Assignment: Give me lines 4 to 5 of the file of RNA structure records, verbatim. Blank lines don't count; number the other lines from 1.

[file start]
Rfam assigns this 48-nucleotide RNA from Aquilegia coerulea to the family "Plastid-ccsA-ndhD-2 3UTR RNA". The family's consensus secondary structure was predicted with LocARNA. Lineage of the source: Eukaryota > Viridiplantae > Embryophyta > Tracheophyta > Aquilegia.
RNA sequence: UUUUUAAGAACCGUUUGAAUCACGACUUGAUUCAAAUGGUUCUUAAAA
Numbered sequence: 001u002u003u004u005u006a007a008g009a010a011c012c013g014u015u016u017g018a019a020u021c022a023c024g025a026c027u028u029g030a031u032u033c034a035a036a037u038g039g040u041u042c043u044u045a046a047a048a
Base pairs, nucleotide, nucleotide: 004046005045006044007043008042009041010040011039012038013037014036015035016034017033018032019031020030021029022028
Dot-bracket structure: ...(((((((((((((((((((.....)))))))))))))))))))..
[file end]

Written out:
Base pairs, nucleotide, nucleotide: 004046005045006044007043008042009041010040011039012038013037014036015035016034017033018032019031020030021029022028
Dot-bracket structure: ...(((((((((((((((((((.....)))))))))))))))))))..